Then I came across some reporting by Alex Constantine that indicated that the whole case was much more complicated than I had imagined, that Simpson was involved in drug deals that involved officials in Los Angeles government, the police department and the CIA and because of those high-level connections, much was being covered up. After that I realized I had been a fool to ever think I knew anything about the case, which I had only heard about in the same corporate media that gives such bad information on everything else.

    Now Madman Simpson has a new book that describes the murder "as if" he did it. (See TimesOnline) Apparently he describes the murder of his wife and her friend along the lines of what he would have done if he had actually done it, and some who have read it say it's a confession -- or maybe a boast. Why anyone who wasn't crazy would produce such a foul document is hard to fathom. And of course it deserves no one's attention, but it's so bizarre that it's hard to entirely ignore.

    Now even if you can give him the benefit of the doubt as to whether he actually committed the murders, this act is so loathsome, so disrespectful of his murdered wife and her family -- it reveals a character so devoid of human decency, even the most rudimentary social graces -- that it puts him on the level of a murderer anyway. He's murdering them again, as it were, mocking the most elemental laws of human conduct.

    Now it brings me back to my initial reaction. He certainly seems guilty of the murder, but even if not, he's capable of it, sympathized with the act. He's definitely crazy, an absolute megalomaniacal madman, a psychopath without empathy or remorse. Whether he'll come to a bad end or not is also in question. In this perverse society that rewards the most wicked, pathological behavior, there may be no consequences that can ever penetrate his mad, psychopathological shell. And it seems the failure to convict may have been a result of the fact that so many important people had to be protected, it was impossible to unravel the whole story in public. Now O.J. is not only free, but empowered with a kind of immunity based on the necessity of keeping most of the story covered up.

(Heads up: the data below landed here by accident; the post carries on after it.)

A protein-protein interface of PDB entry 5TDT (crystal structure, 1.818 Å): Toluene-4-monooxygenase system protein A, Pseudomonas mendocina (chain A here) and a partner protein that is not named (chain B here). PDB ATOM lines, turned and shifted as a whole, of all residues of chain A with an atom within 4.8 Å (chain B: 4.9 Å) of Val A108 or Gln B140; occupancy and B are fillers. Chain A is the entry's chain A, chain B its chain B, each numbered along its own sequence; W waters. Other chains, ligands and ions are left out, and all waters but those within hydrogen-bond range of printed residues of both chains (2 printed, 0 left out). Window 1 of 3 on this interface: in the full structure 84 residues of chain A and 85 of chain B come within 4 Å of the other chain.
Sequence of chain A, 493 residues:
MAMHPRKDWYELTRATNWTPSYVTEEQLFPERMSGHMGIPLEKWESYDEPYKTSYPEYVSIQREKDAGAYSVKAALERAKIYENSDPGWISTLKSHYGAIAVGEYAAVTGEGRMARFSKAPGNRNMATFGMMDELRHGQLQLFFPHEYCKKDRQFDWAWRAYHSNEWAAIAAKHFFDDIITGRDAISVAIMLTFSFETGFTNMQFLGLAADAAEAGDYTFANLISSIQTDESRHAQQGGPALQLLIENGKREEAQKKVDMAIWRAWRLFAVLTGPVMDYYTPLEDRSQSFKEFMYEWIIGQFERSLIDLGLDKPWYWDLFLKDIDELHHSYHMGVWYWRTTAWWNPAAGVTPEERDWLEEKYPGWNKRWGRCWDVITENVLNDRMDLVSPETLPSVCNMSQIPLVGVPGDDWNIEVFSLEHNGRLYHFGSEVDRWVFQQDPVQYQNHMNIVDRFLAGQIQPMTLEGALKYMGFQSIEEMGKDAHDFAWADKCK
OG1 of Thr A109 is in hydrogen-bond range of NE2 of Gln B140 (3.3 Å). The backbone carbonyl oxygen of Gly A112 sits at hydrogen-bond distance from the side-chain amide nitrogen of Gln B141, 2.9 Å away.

See also Virtual Government by Alex Constantine,, The Florida/Hollywood Mob Connection

    November 22, 2006

  • Always Worth Noting -- Today was the day President John F. Kennedy was gunned down on a crowded street in Dallas. It's an important part of our history and the fact that it is unresolved is related to the current state of dysfuntional democracy in America. As a country, the U.S. cannot move on until it resolves its history. That is, if the official history of the country is false, its vision of the future cannot be real.

    November 24, 2006

    BBC on the CIA and RFK -- The BBC aired a segment in which filmmaker Shane O'Sullivan shows his discovery in film of the night of Robert Kennedy's death of three CIA agents in the room, men who had no official business being there, who were outside of their jurisdiction in Los Angeles. O'Sullivan shows quite a bit of evidence that the CIA operatives were involved in the assassination. The autopsy of RFK, by the way, showed that he had been shot from behind and nearly point blank range, while the Palestinian who was nabbed as the alleged lone assassin was six feet in front of Kennedy. Check out the haunting video clip at the BBC site. Will anything ever be done about these unsolved murders of the '60s?
  • Presidential Ludicrousness -- Robert Sheer: "President Bush has said many dumb things in defense of his Iraq policy. Citing the Vietnam War as a model, however, is perhaps his most ludicrous yet."
  • Kennedy Assassination 40 Years Later -- According to a CBS poll, only one out of 10 people believe Oswald was the lone assassin.